The Cost of Waiting to File Chapter 13 Bankruptcy

February 16, 2012 by  Filed under: Bankruptcy 

Bankruptcy isn’t something people look forward to and because this is the case, many people who know bankruptcy is in their future procrastinate and put off filing for years. There is usually some event that creates urgency to file and causes them to seek a bankruptcy attorney. This event could be notice of a foreclosure sale, repossession of their car or being served with a lawsuit. Whatever the reason may be, most people don’t file bankruptcy until they feel they are being forced to by their creditors and this delay may cost them tens of thousands of dollars and a lot of unnecessary stress.

Procrastination can be very expensive for the indebted. This is especially true for bankruptcy filers who have a high income. For filers with high incomes a quick and easy Chapter 7 bankruptcy case is usually not an option. The Bankruptcy Code limits relief under Chapter 7 bankruptcy to below-median income households. High income filers are generally required to file a Chapter 13 bankruptcy case and make a payment to a trustee for five years. The Trustee takes the money paid to her and pays it to the creditors.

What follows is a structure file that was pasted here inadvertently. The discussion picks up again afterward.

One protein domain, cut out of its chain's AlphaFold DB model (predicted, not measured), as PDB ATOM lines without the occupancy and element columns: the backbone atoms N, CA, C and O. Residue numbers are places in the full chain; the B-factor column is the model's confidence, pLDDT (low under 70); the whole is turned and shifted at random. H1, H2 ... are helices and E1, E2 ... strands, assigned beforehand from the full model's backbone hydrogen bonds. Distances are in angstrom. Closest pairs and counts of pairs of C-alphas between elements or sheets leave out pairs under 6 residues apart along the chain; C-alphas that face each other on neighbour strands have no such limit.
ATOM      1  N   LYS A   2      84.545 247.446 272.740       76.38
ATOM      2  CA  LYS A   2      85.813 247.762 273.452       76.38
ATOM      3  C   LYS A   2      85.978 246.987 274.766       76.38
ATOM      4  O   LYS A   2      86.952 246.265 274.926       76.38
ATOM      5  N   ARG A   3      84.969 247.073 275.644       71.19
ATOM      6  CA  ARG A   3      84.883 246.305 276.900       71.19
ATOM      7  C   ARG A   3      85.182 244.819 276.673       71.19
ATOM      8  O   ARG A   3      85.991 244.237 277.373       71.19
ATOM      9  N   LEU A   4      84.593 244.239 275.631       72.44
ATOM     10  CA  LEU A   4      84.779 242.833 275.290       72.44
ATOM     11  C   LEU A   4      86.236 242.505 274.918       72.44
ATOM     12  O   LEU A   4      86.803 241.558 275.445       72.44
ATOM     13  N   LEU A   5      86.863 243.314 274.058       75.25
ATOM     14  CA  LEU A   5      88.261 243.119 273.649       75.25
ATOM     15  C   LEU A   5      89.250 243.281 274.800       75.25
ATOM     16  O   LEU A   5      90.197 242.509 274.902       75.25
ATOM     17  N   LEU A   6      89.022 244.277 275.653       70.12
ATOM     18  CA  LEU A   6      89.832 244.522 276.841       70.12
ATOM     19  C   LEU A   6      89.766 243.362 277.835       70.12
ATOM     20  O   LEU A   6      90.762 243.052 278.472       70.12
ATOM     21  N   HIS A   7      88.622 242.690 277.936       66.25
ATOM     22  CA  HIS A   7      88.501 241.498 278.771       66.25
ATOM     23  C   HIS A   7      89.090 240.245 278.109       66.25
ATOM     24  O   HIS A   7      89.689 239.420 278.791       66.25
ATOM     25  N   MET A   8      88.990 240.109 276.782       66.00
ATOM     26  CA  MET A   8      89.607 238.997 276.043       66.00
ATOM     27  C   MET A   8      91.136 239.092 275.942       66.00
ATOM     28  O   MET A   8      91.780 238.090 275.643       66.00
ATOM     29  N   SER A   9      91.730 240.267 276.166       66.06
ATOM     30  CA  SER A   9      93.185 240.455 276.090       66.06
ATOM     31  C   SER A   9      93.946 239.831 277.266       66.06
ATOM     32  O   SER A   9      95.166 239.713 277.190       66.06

In Chapter 13 bankruptcy, debtors are only required to pay their unsecured creditors if they have disposable income. Disposable income is calculated using a form very similar to what you would expect to fill out if you were filing a tax return. This form takes your average income for the last six months, excluding payments under the Social Security Act, and then reduces this amount using IRS deductions like taxes, insurance, expenses associated with operating a vehicle and many other deductions. Many Chapter 13 debtors don’t pay anything to their unsecured creditors, but high income debtors often repay 100% of the amount owed to these creditors.

If you are in the category of debtors that have to pay back all of your unsecured creditors then procrastinating can be very costly. As anyone with a credit card can tell you, debts grow, and the longer they remain unpaid the larger the balance. For example, the balance of a credit card incurring 30% annual interest is doubling every two and a half years. At that rate a credit card with a $10,000 balance can increase to $40,000 in five years and that isn’t taking into account late fees and attorney’s fees if you get sued. Filing bankruptcy earlier, means that you repay less in your bankruptcy case because you don’t owe as much at the time of filing.

Nathan S. Graham is an attorney with The Wright Firm, LLP. Nathan represents individuals and debtors in Chapter 7 and Chapter 13 bankruptcy cases. The Wright Firm, LLP, has offices in Dallas, Denton, Lewisville, and Frisco.

For more information about Nathan Graham visit the Wright Firm’s web site at or read Nathan’s blog at

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